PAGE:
Biden’s climate plan

As the last states officially declare their results of the US presidential election, and the outcome increasingly points to Biden’s victory, America’s new president-elect comes closer and closer to his inauguration in January of next year.

The results of the election have held the attention of international news over the past couple of weeks, as both America and the world have anxiously awaited the outcome which will determine the next four years of the upcoming presidential term. This outcome of the US election will have tremendous repercussions not only for these next four years, but also for the long-term and global future. It will dictate the path that the world will take regarding a number of issues, not least the problem of the climate crisis. 

To give you some context, a 2018 special report by the IPCC, or The Intergovernmental Panel on Climate Change, states that “under emissions in line with current pledges under the Paris Agreement […], global warming is expected to surpass 1.5°C above pre-industrial levels [and that] increased action would need to achieve net zero CO2 emissions in less than 15 years. Even if this is achieved, temperatures would only be expected to remain below the 1.5°C threshold if the actual geophysical response ends up being towards the low end of the currently estimated uncertainty range […] Limiting warming to 1.5°C implies reaching net zero CO2 emissions globally around 2050.”

According to the science and research supporting this report at the time of its publication, the world is currently facing two impending deadlines:

2030. Global COemissions must be significantly reduced by this date in comparison to global emissions at the time of publication (2018). 

2050. Global net zero COemissions must be reached by the middle of the century.

This is roughly the time frame in which the Paris Agreement finds its aim of limiting “the [global] temperature increase […] to 1.5 degrees Celsius” (UNFCCC). Bear in mind, however, that these are targets which will not be easily achievable or attainable, and that they require continued and persistent international cooperation and commitment. They are extremely ambitious but are equally instrumental and indispensable in the building of a sustainable future. Thus this research, alongside other recent and upcoming IPCC reports, is a backdrop against which world leaders should be developing and following national and international climate goals and actions.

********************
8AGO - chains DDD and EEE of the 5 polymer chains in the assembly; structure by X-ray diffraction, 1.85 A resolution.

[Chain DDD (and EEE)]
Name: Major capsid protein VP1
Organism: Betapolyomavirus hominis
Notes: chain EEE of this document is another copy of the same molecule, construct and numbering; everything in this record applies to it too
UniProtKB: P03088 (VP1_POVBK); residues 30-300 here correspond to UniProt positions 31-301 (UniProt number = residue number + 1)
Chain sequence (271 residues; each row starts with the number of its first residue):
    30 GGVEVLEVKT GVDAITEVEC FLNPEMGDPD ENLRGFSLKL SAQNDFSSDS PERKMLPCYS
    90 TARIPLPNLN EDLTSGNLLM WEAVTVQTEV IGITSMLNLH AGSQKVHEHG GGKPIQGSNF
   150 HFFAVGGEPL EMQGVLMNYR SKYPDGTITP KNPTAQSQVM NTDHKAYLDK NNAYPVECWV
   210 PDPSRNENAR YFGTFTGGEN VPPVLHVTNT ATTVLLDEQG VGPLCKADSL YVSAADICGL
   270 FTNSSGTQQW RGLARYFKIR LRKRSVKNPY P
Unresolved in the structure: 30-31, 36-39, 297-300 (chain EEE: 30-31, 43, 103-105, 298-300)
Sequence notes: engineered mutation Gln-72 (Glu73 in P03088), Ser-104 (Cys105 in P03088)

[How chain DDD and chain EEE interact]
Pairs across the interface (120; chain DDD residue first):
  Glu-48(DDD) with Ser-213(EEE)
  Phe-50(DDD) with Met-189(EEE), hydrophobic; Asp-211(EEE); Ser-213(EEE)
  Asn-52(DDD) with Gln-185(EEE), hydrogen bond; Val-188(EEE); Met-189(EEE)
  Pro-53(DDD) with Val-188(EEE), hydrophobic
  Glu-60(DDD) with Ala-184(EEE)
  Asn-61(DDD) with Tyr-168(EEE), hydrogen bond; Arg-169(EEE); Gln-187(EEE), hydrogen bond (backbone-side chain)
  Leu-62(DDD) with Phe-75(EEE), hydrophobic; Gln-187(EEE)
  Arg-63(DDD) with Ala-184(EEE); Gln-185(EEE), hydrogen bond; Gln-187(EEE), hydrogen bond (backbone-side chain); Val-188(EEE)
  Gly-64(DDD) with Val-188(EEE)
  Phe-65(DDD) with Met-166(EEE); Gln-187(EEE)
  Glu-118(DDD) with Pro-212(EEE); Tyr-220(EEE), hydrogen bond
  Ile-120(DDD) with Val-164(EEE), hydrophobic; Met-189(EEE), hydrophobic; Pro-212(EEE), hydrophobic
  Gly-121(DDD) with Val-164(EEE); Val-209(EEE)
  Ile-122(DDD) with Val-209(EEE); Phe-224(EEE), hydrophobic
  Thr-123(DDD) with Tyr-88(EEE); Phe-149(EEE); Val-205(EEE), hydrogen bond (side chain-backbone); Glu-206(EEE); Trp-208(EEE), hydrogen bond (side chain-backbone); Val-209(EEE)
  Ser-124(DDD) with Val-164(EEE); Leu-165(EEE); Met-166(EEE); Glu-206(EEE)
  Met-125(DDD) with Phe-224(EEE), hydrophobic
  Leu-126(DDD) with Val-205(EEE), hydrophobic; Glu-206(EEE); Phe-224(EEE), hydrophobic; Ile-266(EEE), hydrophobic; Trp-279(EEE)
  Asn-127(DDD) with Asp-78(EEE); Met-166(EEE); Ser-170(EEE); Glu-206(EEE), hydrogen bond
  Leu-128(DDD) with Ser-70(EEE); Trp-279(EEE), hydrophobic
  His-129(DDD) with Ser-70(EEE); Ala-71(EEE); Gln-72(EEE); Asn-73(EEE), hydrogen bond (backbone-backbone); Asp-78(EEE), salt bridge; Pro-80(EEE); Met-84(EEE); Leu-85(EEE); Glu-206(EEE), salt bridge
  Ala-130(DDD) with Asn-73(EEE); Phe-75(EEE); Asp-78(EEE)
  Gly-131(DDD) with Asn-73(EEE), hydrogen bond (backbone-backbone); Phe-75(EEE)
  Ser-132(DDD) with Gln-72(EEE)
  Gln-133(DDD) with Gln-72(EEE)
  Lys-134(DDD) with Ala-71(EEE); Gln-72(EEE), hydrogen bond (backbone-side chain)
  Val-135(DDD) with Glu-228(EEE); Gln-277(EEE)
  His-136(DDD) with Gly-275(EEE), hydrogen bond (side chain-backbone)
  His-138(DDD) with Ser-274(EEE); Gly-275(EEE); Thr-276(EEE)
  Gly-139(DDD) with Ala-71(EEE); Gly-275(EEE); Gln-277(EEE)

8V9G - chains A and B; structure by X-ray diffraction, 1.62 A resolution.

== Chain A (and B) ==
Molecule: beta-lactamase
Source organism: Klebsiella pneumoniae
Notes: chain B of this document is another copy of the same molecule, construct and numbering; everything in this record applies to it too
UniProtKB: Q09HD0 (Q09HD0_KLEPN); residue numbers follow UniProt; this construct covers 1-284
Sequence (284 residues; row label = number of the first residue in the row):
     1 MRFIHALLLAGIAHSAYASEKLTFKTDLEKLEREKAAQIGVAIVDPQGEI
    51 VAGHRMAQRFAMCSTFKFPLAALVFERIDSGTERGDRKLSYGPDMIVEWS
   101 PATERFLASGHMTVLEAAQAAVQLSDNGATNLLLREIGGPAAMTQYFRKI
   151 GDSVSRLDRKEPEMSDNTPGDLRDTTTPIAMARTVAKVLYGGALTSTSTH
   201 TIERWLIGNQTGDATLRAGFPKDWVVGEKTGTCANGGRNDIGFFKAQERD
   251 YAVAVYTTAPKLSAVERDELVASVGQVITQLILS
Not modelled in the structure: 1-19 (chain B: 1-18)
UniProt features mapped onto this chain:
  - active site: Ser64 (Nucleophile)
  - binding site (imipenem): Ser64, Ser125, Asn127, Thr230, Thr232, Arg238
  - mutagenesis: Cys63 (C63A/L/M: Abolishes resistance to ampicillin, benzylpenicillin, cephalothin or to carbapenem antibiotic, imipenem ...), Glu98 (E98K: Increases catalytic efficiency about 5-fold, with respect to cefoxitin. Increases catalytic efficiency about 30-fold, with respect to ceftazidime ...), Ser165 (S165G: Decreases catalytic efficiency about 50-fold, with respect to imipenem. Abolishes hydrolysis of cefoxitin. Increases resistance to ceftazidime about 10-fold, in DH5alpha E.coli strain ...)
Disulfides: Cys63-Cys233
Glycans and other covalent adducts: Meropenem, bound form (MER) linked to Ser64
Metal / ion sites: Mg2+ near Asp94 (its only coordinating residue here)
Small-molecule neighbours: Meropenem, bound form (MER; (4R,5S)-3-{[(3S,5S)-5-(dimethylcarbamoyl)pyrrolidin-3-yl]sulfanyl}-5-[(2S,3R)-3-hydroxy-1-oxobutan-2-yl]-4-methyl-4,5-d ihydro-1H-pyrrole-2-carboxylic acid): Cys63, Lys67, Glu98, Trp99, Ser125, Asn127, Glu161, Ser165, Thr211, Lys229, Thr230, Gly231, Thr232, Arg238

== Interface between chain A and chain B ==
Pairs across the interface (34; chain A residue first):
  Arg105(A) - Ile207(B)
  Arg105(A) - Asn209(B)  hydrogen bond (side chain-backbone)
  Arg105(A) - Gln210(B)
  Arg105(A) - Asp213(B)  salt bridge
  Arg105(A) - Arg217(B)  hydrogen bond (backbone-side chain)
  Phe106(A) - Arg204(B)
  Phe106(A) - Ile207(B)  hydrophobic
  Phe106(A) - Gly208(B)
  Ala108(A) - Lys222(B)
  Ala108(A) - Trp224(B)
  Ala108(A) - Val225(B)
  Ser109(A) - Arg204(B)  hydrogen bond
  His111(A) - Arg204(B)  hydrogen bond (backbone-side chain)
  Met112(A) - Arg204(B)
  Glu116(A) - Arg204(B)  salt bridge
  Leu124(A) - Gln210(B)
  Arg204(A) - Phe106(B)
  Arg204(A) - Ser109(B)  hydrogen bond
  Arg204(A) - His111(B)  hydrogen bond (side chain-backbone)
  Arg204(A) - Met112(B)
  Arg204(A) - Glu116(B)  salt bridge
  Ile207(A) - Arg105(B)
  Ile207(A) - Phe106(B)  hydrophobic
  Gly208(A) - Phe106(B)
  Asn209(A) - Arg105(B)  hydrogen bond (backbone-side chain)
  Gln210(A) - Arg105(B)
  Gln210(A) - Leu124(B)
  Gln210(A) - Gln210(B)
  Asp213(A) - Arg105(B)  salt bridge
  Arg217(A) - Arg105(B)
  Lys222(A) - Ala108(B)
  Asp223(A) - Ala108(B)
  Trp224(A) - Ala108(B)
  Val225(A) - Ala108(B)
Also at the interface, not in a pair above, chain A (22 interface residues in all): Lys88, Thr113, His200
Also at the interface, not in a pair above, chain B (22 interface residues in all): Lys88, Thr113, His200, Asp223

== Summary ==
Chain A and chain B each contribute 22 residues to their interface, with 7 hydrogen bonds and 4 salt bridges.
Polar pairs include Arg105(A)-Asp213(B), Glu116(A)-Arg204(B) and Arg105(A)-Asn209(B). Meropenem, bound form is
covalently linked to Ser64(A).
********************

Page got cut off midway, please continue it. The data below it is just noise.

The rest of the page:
If we now turn back to the US context, we can consider the following questions. What has Biden promised to do in order to fight the climate crisis? Will his government place enough emphasis on and commit to solving global climate issues in order to push both America and the world into a more sustainable and equitable future? Will these actions be sufficient in order to affect enough change by the 2030 and 2050 targets?

With all this in mind, below are some of the goals highlighted in ‘The Biden Plan‘ in relation to the climate crisis:

“Recommit to the Paris Agreement.”

“Ensure the U.S. achieves a 100% clean energy economy and reaches net-zero emissions no later than 2050.”

“Reduce greenhouse gas emissions from transportation – the fastest growing source of U.S. climate pollution – by preserving and implementing the existing Clean Air Act. [..] Protect biodiversity, slowing extinction rates and helping leverage natural climate solutions by conserving 30% of America’s lands and waters by 2030. [..] Make a historic investment in energy and climate research and innovation, as well as clean and resilient infrastructure and communities. [..] Make future bilateral U.S.-China agreements on carbon mitigation. [..] Demand a worldwide ban on fossil fuel subsidies. [..] Create a Clean Energy Export and Climate Investment Initiative.”

“Make climate change a core national security priority.”

“Ensure that communities harmed by climate change and pollution are the first to benefit from the Clean Economy Revolution.”

The climate crisis remains an issue which needs to be addressed at this very moment. The science suggests, as it has been suggesting for decades, that we do not have the luxury of deciding whether we want to prioritise an international effort towards fighting the climate crisis. We have an obligation to act now. 2030 is only ten years from now. And this ten years is becoming shorter and shorter as we discover more factors contributing to rising global carbon dioxide emissions. The Climate Clock, as of 14th November 2020, gives us “7 years and 47 days” in which to “achieve zero emissions”. We need everybody involved in finding and implementing equitable and sustainable solutions, from the President of the United States of America to the reader of this article. 

The clock is ticking and we can only hope that international politics arrives in time to be of any value. 

Image taken by Faye Wilson. 

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